Patrice Dougan

Patrice Dougan is a NZME. News Service reporter based in Auckland.

Family memories lost as Kiwis fail to back up devices

Photo / Thinkstock
Photo / Thinkstock

Family memories are being lost down the toilet, pushed over the table, or washed away with a spilt drink, as thousands of Kiwis fail to back up their mobile devices, an insurance company says.

Around 25 claims a week involve lost digital data, AA Insurance said today, with 60 per cent of those relating to mobile phones being damaged, stolen or misplaced. The remainder are mostly related to damaged hard-drives.

"One of the things we have to bear in mind is that over the last 15 to 20 years or so, the way we keep digital data and the way we take photos has changed radically," said Suzanne Wolton, head of customer relations at AA Insurance.

"A few years ago you would have just got your cameras out for holidays and birthdays, taken some photographs and then put your camera away, but now with multi-functional devices you're carrying everything with you and very few people are taking enough steps to protect that data or back it up.

"Where you used to have a photo album and negatives that wouldn't get damaged when they were dropped and generally wouldn't get stolen, now people are losing [photographs] because their mobile phones are more vulnerable."

The advice to people was to back up their devices to a cloud storage service or another device, because "you can't insure your memories", she said.

"People really feel the loss when their photos and videos disappear, they're the first things that people want to save, but it's the kind of loss which is just not insurable."

While many customers understood that the insurance company could only replace their broken device, they are "very upset" because they'd lost something they could never replace, she said.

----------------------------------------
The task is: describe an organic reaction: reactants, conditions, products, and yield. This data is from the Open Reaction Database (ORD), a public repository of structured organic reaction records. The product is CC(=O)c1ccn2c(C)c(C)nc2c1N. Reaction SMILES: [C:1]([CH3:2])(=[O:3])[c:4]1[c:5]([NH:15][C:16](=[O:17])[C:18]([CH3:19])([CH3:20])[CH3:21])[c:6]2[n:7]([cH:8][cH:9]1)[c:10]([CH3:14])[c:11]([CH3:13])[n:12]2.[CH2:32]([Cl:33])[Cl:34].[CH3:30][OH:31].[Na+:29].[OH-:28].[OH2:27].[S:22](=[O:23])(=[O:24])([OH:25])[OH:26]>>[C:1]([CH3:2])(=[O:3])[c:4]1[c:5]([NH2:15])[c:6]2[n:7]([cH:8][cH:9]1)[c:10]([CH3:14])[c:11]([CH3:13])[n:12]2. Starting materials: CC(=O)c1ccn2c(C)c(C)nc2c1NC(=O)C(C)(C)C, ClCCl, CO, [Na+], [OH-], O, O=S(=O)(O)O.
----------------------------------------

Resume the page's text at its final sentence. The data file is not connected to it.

"We had a customer who was preparing a wedding photo album for the wedding of a family member when the laptop was knocked off a bench onto concrete, and the photos and data couldn't be retrieved. So we can replace the laptop, but we don't like to see our customers have all the heartache and distress when they lose something irreplaceable like that."

However, she said there was "a lot" people could do to ensure their photographs, videos and other personally significant data does not get lost.

These included:

* Back up your data regularly, and keep a copy offsite. Also remember to run anti-virus software.

* The most common damage to phones and laptops is through impact or liquid damage - so don't leave them where they could be knocked or dropped, keep drinks well away, and be careful if you take them into the bathroom.

* If you do damage your phone or laptop, and you can't retrieve the data yourself, take it to a repairer as soon as possible, especially if it has received liquid damage that can quickly cause corrosion.

* Never leave your phone exposed to heat, or unattended, such as in an open handbag, on a restaurant table, or on the console of your car.

* Let your service provider know immediately if your phone goes missing, and request it is locked or blacklisted to prevent someone else using it.

* Download a tracking app for your smart phone such as Apple's Find My iPhone or Android Lost.

* Record your phone's unique 15-digit international mobile equipment identity (IMEI) number so if your phone goes missing you can immediately report it to the police and provide the number for identification.

- NZ Herald

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